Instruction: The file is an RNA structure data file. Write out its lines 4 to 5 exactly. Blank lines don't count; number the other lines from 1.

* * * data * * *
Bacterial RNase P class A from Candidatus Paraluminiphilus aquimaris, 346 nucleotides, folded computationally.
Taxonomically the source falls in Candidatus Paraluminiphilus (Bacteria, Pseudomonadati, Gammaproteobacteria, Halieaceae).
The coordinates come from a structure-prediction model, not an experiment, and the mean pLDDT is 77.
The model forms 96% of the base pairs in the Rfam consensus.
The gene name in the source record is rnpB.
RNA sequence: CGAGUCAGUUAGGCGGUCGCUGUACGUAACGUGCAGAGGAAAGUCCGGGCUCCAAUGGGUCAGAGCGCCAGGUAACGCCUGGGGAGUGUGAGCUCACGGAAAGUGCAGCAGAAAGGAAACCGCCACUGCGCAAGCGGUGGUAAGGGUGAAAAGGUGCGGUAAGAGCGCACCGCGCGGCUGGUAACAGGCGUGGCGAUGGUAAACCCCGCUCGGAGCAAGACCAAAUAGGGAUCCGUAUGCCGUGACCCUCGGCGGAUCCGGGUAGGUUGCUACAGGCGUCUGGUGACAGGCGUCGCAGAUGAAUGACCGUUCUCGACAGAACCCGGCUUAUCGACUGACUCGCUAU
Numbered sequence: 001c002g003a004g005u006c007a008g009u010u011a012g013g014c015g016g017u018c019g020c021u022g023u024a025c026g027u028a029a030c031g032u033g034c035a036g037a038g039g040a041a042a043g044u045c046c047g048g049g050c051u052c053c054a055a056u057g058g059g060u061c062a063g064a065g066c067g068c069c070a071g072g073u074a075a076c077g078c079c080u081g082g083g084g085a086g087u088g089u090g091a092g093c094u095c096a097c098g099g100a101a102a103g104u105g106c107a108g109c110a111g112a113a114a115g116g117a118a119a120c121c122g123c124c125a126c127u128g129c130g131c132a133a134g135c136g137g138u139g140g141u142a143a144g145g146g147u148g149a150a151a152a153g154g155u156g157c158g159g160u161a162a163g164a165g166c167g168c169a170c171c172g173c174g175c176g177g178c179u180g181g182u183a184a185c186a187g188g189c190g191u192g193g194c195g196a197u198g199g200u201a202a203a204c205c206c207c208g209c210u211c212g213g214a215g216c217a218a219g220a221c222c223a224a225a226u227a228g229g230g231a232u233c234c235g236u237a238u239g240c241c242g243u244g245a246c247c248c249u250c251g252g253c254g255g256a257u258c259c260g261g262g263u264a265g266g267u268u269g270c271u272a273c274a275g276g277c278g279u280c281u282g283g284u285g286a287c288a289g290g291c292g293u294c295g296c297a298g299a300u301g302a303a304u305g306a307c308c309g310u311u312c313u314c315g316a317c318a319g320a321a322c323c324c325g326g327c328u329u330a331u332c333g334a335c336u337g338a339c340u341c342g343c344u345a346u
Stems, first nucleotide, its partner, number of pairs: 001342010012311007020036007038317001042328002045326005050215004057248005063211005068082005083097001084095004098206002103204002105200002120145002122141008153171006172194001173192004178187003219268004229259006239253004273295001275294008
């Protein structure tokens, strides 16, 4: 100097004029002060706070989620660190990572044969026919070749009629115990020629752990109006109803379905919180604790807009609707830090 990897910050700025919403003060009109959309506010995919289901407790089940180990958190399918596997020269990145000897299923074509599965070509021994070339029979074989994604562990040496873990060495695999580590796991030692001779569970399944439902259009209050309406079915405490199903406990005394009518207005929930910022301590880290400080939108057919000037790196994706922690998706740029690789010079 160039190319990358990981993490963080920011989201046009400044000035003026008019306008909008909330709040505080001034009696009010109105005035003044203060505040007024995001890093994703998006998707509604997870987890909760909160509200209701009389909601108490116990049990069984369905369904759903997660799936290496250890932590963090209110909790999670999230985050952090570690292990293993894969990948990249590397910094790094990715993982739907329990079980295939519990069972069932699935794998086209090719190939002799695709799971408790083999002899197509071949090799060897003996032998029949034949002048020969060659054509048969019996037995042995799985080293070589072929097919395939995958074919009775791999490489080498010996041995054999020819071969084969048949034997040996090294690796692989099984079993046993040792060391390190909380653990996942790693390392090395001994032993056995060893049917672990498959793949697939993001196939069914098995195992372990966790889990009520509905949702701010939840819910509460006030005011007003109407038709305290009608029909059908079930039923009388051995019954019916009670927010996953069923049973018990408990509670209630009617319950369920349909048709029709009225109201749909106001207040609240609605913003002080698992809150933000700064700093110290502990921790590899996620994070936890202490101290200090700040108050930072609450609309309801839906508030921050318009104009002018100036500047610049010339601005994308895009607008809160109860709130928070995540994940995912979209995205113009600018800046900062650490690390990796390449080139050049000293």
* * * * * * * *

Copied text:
The model forms 96% of the base pairs in the Rfam consensus.
The gene name in the source record is rnpB.